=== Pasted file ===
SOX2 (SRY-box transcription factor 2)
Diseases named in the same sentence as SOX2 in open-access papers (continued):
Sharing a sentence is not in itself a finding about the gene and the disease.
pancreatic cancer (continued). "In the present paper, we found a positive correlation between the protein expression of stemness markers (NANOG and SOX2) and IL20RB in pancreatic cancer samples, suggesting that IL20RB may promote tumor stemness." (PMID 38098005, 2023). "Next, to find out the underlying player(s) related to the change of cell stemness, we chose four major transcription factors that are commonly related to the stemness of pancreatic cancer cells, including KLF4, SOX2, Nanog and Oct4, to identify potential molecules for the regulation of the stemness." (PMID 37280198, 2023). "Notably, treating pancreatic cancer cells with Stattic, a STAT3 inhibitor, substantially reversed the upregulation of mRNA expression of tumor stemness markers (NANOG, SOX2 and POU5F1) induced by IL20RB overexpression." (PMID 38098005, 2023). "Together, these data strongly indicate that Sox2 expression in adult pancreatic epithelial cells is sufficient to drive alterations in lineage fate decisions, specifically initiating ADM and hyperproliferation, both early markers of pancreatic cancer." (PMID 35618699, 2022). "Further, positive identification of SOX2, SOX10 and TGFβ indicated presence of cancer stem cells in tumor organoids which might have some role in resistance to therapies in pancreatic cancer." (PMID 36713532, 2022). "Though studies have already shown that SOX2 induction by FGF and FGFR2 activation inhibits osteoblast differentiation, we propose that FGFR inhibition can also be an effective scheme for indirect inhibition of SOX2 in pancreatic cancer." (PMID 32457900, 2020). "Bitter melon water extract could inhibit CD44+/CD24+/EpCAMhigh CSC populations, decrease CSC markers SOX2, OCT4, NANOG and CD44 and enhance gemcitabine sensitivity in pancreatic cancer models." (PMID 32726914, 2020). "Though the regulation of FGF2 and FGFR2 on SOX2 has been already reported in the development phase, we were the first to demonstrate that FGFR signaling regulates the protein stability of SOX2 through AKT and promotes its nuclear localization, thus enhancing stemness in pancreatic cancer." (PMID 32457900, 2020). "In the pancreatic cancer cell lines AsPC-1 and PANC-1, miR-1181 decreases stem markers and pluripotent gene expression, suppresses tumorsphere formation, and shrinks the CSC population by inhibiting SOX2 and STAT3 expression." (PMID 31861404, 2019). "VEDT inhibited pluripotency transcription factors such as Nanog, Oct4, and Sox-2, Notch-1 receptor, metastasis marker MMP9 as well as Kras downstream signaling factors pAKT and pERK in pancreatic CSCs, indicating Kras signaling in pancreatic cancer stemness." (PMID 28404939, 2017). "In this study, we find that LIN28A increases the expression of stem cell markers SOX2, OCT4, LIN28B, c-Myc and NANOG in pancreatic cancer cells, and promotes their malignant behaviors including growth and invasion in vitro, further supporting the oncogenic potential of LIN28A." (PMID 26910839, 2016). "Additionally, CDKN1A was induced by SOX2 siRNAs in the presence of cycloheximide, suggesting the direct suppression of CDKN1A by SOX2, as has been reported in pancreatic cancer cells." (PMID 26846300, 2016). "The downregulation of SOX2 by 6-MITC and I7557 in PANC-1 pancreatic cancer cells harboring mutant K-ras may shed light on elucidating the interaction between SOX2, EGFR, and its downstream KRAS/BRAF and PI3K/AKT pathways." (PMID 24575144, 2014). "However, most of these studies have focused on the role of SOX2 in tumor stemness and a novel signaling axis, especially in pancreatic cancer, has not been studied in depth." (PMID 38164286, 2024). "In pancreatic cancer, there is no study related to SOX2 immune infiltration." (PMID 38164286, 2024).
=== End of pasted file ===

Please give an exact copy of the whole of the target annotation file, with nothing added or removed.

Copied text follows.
SOX2 (SRY-box transcription factor 2)
Diseases named in the same sentence as SOX2 in open-access papers (continued):
Sharing a sentence is not in itself a finding about the gene and the disease.
pancreatic cancer (continued). "In the present paper, we found a positive correlation between the protein expression of stemness markers (NANOG and SOX2) and IL20RB in pancreatic cancer samples, suggesting that IL20RB may promote tumor stemness." (PMID 38098005, 2023). "Next, to find out the underlying player(s) related to the change of cell stemness, we chose four major transcription factors that are commonly related to the stemness of pancreatic cancer cells, including KLF4, SOX2, Nanog and Oct4, to identify potential molecules for the regulation of the stemness." (PMID 37280198, 2023). "Notably, treating pancreatic cancer cells with Stattic, a STAT3 inhibitor, substantially reversed the upregulation of mRNA expression of tumor stemness markers (NANOG, SOX2 and POU5F1) induced by IL20RB overexpression." (PMID 38098005, 2023). "Together, these data strongly indicate that Sox2 expression in adult pancreatic epithelial cells is sufficient to drive alterations in lineage fate decisions, specifically initiating ADM and hyperproliferation, both early markers of pancreatic cancer." (PMID 35618699, 2022). "Further, positive identification of SOX2, SOX10 and TGFβ indicated presence of cancer stem cells in tumor organoids which might have some role in resistance to therapies in pancreatic cancer." (PMID 36713532, 2022). "Though studies have already shown that SOX2 induction by FGF and FGFR2 activation inhibits osteoblast differentiation, we propose that FGFR inhibition can also be an effective scheme for indirect inhibition of SOX2 in pancreatic cancer." (PMID 32457900, 2020). "Bitter melon water extract could inhibit CD44+/CD24+/EpCAMhigh CSC populations, decrease CSC markers SOX2, OCT4, NANOG and CD44 and enhance gemcitabine sensitivity in pancreatic cancer models." (PMID 32726914, 2020). "Though the regulation of FGF2 and FGFR2 on SOX2 has been already reported in the development phase, we were the first to demonstrate that FGFR signaling regulates the protein stability of SOX2 through AKT and promotes its nuclear localization, thus enhancing stemness in pancreatic cancer." (PMID 32457900, 2020). "In the pancreatic cancer cell lines AsPC-1 and PANC-1, miR-1181 decreases stem markers and pluripotent gene expression, suppresses tumorsphere formation, and shrinks the CSC population by inhibiting SOX2 and STAT3 expression." (PMID 31861404, 2019). "VEDT inhibited pluripotency transcription factors such as Nanog, Oct4, and Sox-2, Notch-1 receptor, metastasis marker MMP9 as well as Kras downstream signaling factors pAKT and pERK in pancreatic CSCs, indicating Kras signaling in pancreatic cancer stemness." (PMID 28404939, 2017). "In this study, we find that LIN28A increases the expression of stem cell markers SOX2, OCT4, LIN28B, c-Myc and NANOG in pancreatic cancer cells, and promotes their malignant behaviors including growth and invasion in vitro, further supporting the oncogenic potential of LIN28A." (PMID 26910839, 2016). "Additionally, CDKN1A was induced by SOX2 siRNAs in the presence of cycloheximide, suggesting the direct suppression of CDKN1A by SOX2, as has been reported in pancreatic cancer cells." (PMID 26846300, 2016). "The downregulation of SOX2 by 6-MITC and I7557 in PANC-1 pancreatic cancer cells harboring mutant K-ras may shed light on elucidating the interaction between SOX2, EGFR, and its downstream KRAS/BRAF and PI3K/AKT pathways." (PMID 24575144, 2014). "However, most of these studies have focused on the role of SOX2 in tumor stemness and a novel signaling axis, especially in pancreatic cancer, has not been studied in depth." (PMID 38164286, 2024). "In pancreatic cancer, there is no study related to SOX2 immune infiltration." (PMID 38164286, 2024).